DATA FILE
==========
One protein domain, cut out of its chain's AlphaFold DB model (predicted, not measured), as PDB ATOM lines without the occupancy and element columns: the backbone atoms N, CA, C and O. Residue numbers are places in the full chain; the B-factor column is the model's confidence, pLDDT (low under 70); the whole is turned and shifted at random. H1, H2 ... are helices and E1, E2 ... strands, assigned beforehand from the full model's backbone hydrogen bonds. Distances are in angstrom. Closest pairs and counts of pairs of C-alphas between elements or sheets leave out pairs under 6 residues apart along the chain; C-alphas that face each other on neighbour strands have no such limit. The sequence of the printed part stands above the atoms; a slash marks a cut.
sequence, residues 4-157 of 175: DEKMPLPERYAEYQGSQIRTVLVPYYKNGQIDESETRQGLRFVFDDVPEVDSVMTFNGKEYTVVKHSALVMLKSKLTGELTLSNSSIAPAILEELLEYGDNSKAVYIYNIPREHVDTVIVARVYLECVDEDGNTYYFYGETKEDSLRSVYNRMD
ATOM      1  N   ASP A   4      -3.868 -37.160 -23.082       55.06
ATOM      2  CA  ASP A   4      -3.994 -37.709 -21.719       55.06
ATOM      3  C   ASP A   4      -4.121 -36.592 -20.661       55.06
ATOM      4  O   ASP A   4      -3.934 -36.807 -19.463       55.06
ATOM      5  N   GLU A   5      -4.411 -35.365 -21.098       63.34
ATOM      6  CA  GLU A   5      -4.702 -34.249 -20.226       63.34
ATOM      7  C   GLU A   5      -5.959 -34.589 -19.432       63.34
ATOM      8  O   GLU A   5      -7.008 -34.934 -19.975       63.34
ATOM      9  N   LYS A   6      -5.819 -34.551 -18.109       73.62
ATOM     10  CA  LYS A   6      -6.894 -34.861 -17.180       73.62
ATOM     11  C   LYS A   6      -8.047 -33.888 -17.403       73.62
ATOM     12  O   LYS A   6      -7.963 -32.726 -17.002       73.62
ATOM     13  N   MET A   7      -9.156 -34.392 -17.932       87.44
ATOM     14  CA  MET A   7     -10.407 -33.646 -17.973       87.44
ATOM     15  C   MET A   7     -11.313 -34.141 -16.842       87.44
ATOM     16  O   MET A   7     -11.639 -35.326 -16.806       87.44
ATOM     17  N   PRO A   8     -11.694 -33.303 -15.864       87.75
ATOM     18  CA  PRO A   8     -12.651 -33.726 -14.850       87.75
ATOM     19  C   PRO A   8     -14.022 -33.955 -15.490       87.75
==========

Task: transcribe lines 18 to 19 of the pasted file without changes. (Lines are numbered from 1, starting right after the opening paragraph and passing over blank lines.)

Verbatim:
ATOM     17  N   PRO A   8     -11.694 -33.303 -15.864       87.75
ATOM     18  CA  PRO A   8     -12.651 -33.726 -14.850       87.75